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Janet Murguía

Janet Murguía

Posted: February 8, 2010 02:08 PM

New Report on the Latino Vote Should Be Bedside Reading for Any Politician

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Despite the snow storm that closed down Washington, DC and the federal government today, our friends at America's Voice, an advocacy group working with the National Council of La Raza (NCLR) to fight for realistic and comprehensive immigration reform, released a new report on the Latino vote in 2010. The report, The Power of the Latino Vote in the 2010 Elections (They Tipped Elections in 2008; Where Will They Be in 2010?) , shows among other things that in nearly 20% of U.S. House districts, Latinos make up more than 25% of the voters, and we are growing as a force throughout the country that every politician must respect if they are to win office. In addition to Frank Sharry, Executive Director and Founder of America's Voice, I was joined in a telephonic press conference this morning by Eliseo Medina, International Vice President of the nation's largest and fastest-growing labor union, the Service Employees International Union (SEIU), who said that the new report should be bedside reading for any politicians seeking office this year.

Below is an excerpt of my opening statement at today's press conference:

America is a country of mutts, a lovable breed without a pure pedigree that has put together the best country there is. And Latinos have been a part of that story from day one, an integral part of America's past, present, and future.

Latinos are a national community and our vote matters. Although many think of Latinos only when they think of California, New York, or Texas, we are a growing part of the electorate everywhere. We are the fastest-growing population, and we are the youngest population.

We are not firmly Democratic, and we have not been definitively pushed away by Republicans yet. Our 18-year-olds are registering to vote, our immigrants are becoming new Americans, our citizens are turning out on Election Day, and the NCLR and its network of community-based organizations are working to ensure that that process continues and grows. What matters to us ought to matter to any wise politician seeking office.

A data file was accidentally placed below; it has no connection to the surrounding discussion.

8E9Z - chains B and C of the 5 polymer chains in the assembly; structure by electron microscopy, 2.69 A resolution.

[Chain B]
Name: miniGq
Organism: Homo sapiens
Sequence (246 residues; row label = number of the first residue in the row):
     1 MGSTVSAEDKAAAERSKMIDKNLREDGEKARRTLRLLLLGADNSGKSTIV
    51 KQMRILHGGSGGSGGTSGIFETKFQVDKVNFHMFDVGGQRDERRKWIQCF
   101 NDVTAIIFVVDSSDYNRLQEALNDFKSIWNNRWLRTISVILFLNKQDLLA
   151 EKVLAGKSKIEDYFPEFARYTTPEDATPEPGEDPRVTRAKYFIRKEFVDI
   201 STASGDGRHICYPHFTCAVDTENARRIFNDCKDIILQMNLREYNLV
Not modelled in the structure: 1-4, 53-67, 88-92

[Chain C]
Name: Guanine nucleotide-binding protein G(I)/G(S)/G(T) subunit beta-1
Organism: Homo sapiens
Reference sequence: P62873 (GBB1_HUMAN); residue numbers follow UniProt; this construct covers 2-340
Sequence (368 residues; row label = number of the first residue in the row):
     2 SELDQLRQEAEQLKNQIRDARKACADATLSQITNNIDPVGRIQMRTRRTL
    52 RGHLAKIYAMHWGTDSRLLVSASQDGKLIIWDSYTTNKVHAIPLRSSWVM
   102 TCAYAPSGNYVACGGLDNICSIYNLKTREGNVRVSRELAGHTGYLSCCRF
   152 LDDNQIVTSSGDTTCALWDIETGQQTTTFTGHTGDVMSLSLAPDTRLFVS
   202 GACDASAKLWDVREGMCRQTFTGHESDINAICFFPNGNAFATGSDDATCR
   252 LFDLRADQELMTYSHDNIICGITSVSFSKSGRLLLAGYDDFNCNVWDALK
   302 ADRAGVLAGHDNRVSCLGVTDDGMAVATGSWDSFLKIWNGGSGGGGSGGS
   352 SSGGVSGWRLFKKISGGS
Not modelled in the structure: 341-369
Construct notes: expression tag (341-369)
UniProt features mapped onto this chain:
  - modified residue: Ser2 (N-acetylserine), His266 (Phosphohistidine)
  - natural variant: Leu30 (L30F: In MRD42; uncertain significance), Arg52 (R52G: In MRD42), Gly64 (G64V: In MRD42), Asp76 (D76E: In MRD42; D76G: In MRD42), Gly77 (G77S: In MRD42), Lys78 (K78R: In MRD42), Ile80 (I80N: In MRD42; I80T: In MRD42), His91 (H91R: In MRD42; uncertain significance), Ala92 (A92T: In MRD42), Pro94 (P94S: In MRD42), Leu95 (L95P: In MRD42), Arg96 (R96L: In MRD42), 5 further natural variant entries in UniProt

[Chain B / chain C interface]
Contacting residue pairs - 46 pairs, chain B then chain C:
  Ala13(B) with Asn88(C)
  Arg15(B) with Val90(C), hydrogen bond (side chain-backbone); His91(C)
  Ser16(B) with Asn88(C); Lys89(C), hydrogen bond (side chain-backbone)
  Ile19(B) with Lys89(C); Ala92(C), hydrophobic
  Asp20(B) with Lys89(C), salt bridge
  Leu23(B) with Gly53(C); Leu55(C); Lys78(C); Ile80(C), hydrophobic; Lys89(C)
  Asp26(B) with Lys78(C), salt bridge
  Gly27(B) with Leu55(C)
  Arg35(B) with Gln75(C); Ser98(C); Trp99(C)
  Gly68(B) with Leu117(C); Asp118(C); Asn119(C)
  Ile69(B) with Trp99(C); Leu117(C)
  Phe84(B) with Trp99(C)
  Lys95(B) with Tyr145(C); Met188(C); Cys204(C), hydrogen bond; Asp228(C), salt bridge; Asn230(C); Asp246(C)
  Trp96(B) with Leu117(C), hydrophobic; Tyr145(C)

Between 2004 and 2008 alone, Latino voting grew by 30%, adding more than two million voters to the American electorate (a change from 7.5 to 9.7 million). Just look at Senator Hagan's victory in North Carolina or Senator McCain's victory in the Florida GOP primary in 2008 and you can see that the Latino vote is a decisive factor in American politics.

As it is for all Americans, the economy is the biggest concern for Latinos. We want hard-hit communities to get the help they need, jobs that let us provide for our families with pride, and the ability to keep the home we worked so hard to achieve. We want health care that doesn't break the family bank, schools that work, and safe streets.

And there is something else we deeply care about: Respect. That is why immigration reform--and how it is debated and too often maligned--is so important to us.

Like all Americans, we are concerned about an immigration system in chaos that politicians continue to talk about but do painfully little to fix, actively thwarting or ignoring real solutions. We want a legal system with smart enforcement and laws that people follow, one that upholds our national values of family unity and hard work. A system where employers cannot undercut American jobs and wages. A system that once and for all rejects the notion that we can massively detain and deport a population about the size of Pennsylvania, and instead gets them on the books and paying taxes. Policy-wise, reform could not be more urgent.

And we also want a stop to the use of this issue to reject the everyday contributions of Latinos across the board and deny our place as brothers and sisters in the American family. These affronts have energized Latinos toward citizenship, toward the voting booth, and away from those who are demonizing this community.

That is why the hope for immigration reform has been a powerful force behind the Latino vote. Like all Americans voters, Latinos believe it's time for politicians to stop playing politics with a problem we could have solved a long time ago. And as all voters, we will hold accountable those in either party who engage in obstruction or avoidance.